Just had an interview at another skilled nursing facility since no hospitals have been calling me back. Got offered a job!
I’m glad to be leaving the place I currently work at. I’ll be on a short term unit at the new place!
Your blog is awesome👍 thanks for the posts. I have a question. I'm a RN from the Philippines but right now im working as a nanny in KSA, i will go home in 9mos & im planning to take NCLEX. I just want to ask whether its possible to pass it doing self-study? Cuz i have 9mos free to study so im wondering if thats enough with the right materials or do i need to go to a review center? Im worried cuz since i passed last 2011 i didnt do anything thats nsg related. Thanks.
Hi. I self studied. If you look through one of my posts where I explained what I used to study and how I studied, that should help. after I graduated, I took a vacation and didn’t study for a month, then when I came back, all I did was study. And passed the first time. I think you should study the most for a month and no longer. Because you really can’t remember everything, and the nclex tests you on anything and everything. A lot of the things I was tested on, I barely remembered it. They don’t test you on simple questions and answers. They make you think critically and test you in the “nclex world not the real world” as my professors would tell us all the time.
I had Friday the 13th off which was also a full moon.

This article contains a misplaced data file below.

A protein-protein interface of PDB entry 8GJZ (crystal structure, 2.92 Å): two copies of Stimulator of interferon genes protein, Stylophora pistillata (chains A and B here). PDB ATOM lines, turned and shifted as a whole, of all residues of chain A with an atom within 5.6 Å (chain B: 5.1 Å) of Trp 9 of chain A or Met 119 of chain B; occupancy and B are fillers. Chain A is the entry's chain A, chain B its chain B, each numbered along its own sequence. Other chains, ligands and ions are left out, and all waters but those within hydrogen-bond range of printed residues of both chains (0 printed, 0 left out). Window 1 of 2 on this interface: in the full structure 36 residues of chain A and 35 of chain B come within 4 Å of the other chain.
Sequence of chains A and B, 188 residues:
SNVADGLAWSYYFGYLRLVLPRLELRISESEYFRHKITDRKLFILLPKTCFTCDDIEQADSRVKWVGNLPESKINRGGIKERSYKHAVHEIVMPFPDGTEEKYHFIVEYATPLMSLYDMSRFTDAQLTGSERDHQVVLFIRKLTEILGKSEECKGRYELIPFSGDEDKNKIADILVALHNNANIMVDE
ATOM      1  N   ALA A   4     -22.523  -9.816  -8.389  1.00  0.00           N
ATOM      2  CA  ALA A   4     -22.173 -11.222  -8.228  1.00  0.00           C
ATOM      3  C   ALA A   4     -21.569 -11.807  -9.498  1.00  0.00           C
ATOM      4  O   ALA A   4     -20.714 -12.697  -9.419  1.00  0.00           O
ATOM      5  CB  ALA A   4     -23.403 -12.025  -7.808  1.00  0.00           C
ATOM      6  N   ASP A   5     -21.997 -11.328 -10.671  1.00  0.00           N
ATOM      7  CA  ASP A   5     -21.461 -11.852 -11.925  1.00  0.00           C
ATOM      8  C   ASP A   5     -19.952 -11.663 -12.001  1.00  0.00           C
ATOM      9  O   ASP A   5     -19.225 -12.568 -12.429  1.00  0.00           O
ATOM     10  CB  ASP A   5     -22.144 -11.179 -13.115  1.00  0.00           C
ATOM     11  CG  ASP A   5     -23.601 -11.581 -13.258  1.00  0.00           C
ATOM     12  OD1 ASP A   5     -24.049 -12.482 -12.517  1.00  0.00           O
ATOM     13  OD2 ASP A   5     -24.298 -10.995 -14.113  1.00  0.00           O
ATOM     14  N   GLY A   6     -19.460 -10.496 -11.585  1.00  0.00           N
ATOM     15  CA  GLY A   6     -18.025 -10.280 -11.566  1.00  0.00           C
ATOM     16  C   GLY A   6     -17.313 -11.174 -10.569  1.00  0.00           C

I worked last night which was Saturday the 14th and a leftover full moon.
OMG it felt like Friday the 13th/full moon. IT WAS CRAZY.
Nursing home residents all went crazy after dinner time. Major major sun downing.
I wanted to go home so bad it was horrible.
How was fundamentals and foundation class? Any tips?
Fundamentals class is basically the introduction to nursing. I had a class called ‘Heath assessment’ and in that class, I learned how to take vitals, assessments, etc. The classes are the beginning of your nursing education. It’s a lot of information, as is every class.
Tips: Just make sure you take notes and ask questions. If your professors have power points, print them out before class. Even look them over if you want. Take notes on the side, highlight, etc. Anything the professor says ‘you should remember this’ (which my professor’s all said to hint it was on the exam), highlight/ underline/ star it!